“It takes time,” she said. “Be active, make your concerns known.”
FURTHER READING: Water bottling project raises aquifer concerns; Ministry stalls FOI request on Merville water bottling; “Unbelievable accusations” move water bottling to public hearing
CVRD directors will vote again — this time with corrected information on their Regional Growth Strategy minor amendment process — on whether to consider 3L Developments application to amend the RGS as a minor or standard matter. It’s not as confusing as it sounds
When the Comox Valley Regional District voted last week to defeat a motion to consider an amendment proposed by 3L Developments to the Regional Growth Strategy as a “minor” process, it was acting on incorrect information.
The correct information will be presented to the CVRD’s Committee of the Whole (COW) at 4 p.m.Tuesday, July 17, and the directors will vote again on whether the 3L application should be considered a “minor” amendment.
The COW was told at its July 10 meeting that a unanimous vote was required to pass first reading of a minor amendment bylaw. And, if the vote wasn’t unanimous, then the proposed amendment would automatically proceed by the standard process.
The standard process requires more robust consultation with stakeholders and neighboring governments and therefore takes longer. A minor amendment process is streamlined without any required consultations. The board could even decide not to hold a public hearing.
But staff discovered after last week’s vote that a unanimous vote is not required.
FURTHER READING: CAO’s memo to the directors
“While section 437(3) of the Local Government Act [RSBC, c. 1, 2015] does describe such a scenario (unanimous vote), the legislation also defers to the process contained in an RGS where the minor amendment process is defined,” wrote Chief Administrative Officer Russell Dyson in a memo to the board.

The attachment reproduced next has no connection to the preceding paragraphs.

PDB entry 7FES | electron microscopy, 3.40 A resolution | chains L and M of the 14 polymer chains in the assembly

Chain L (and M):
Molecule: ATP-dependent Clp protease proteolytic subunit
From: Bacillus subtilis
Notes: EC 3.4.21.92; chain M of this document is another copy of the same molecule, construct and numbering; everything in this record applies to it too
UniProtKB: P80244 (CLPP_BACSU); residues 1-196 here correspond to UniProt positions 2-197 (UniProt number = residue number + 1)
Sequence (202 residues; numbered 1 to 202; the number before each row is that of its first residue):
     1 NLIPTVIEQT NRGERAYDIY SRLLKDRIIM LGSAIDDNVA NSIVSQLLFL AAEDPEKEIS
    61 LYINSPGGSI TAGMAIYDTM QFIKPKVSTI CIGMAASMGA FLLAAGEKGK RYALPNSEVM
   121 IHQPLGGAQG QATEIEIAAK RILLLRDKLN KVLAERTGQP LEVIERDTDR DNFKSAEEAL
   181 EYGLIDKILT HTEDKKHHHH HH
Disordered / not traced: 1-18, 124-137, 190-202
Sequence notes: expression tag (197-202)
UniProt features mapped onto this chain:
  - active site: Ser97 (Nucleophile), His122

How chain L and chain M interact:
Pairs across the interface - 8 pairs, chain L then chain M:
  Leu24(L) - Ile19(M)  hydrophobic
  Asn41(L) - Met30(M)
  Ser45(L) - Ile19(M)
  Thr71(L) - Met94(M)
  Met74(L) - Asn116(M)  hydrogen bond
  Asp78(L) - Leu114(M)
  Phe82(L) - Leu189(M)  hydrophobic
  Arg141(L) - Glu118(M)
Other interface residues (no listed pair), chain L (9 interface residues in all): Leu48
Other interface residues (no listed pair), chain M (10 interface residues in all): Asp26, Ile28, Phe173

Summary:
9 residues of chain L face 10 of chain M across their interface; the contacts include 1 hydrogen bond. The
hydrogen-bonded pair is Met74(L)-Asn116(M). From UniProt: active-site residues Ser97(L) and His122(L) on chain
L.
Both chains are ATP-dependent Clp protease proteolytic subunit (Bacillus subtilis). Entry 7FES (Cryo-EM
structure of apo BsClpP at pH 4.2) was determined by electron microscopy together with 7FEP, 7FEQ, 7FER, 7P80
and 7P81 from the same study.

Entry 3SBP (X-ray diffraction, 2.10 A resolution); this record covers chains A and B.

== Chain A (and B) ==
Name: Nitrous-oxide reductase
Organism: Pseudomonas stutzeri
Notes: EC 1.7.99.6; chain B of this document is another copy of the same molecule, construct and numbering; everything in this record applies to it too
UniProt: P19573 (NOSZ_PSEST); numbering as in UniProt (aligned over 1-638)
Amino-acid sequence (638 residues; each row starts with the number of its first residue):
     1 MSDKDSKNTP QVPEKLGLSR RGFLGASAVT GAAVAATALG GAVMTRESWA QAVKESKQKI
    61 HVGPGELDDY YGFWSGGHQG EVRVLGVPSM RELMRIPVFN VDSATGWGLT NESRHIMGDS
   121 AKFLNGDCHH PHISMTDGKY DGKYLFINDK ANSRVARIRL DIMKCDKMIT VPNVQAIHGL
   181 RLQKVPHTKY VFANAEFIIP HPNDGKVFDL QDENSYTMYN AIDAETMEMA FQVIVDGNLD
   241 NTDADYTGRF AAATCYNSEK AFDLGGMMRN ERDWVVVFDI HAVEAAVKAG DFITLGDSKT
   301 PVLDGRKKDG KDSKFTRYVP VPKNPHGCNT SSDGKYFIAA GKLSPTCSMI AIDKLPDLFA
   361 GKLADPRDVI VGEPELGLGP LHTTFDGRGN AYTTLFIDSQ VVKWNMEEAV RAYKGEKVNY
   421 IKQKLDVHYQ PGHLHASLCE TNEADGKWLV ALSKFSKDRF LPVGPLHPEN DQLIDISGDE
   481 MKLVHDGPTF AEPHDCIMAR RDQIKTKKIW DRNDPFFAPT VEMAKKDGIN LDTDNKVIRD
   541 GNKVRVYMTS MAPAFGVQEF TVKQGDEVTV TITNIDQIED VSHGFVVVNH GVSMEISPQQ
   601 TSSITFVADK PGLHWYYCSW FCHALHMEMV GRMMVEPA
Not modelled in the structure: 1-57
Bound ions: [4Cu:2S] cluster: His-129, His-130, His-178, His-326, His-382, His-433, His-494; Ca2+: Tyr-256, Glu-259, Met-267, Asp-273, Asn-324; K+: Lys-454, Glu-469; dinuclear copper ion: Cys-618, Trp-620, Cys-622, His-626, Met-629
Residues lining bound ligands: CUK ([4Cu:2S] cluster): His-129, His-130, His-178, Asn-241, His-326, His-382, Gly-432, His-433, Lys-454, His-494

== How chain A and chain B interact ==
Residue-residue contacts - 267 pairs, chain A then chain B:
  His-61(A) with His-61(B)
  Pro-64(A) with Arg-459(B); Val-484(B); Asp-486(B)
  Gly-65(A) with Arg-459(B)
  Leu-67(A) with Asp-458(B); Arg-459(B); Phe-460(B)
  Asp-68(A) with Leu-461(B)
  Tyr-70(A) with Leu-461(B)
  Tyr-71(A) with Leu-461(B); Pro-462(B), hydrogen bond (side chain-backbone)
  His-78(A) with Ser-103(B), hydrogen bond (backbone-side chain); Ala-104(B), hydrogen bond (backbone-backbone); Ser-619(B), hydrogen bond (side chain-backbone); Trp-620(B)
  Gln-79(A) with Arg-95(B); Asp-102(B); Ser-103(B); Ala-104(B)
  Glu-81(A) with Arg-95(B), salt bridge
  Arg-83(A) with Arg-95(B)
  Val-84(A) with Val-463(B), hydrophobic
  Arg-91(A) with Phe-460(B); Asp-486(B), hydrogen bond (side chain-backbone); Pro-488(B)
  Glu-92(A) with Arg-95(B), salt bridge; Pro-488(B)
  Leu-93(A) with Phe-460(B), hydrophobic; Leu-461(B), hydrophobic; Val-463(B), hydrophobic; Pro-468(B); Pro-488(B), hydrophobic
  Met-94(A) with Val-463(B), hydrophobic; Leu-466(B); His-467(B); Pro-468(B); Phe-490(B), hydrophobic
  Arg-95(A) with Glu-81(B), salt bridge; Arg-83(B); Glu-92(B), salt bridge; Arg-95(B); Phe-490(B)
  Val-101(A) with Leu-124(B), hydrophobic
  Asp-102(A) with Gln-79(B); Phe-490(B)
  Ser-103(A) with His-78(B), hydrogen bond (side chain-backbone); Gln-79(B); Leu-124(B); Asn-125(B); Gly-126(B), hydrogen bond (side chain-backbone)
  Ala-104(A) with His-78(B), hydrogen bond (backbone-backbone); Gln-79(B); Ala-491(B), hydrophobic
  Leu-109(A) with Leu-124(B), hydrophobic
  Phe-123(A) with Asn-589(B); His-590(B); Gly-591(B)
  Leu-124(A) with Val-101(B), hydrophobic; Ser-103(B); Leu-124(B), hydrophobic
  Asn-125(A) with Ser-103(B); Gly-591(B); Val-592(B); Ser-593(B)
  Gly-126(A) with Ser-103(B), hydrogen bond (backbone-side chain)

“The Comox Valley RGS in fact defines a minor amendment process and requires that voting on such amendment bylaws would follow normal procedures (meaning a simple majority on first reading is required for approval).” Dyson said.
See minor vs major comparison chart below
The regional district is taking extra care to be precise in its procedures and voting while considering the 3L Developments application. The company has been vocal and litigious in its criticism of the CVRD’s handling of their applications.
3L Developments sued the regional district in 2015 and won an order by the BC Supreme Court, which was later upheld by an appeals court, that the CVRD should have initiated a process to consider an amendment to the RGS, and was directed to do so.
The Committee of the Whole voted last week to initiate an amendment process. It was a unanimous decision.
The COW then voted on a motion by Ken Grant and seconded by Larry Jangula to proceed via the minor amendment (shorter) process. That motion was defeated with only Grant and Jangula voting in favor.
At Tuesday’s meeting (July 17), the COW will vote again whether to proceed via a minor amendment process, after staff clarifies that no unanimous vote is required.
It seems unlikely the resolution will pass given that only Grant and Jangula appear to support the 3L Developments application.
But this time directors will be voting with the correct information, which the CVRD hopes will close any opening for another lawsuit.
3L Development founder Dave Dutcyvich wants to build an entire riverfront community on 550 acres near Stotan Falls, where the Browns and Puntledge rivers converge. It would have 740 homes and a commercial center, and be self-contained with its own water and sewage treatment systems.
The CVRD board has decided in the past that the development doesn’t comply with its Regional Growth Strategy.
The CVRD Committee of the Whole voted to consider an application to amend the Regional Growth Strategy in a way that would permit the 3L Development on the Puntledge River near Stotan Falls, but the majority votes down a motion by Ken Grant and Larry Jangula to expedite the process
The Comox Valley Regional District has voted to consider an application to amend its Regional Growth Strategy that would enable a controversial 740-house subdivision north of Courtenay.
But the CVRD board supported a staff recommendation to follow the more robust standard amendment process, rather than the expedited minor amendment process requested by the developer.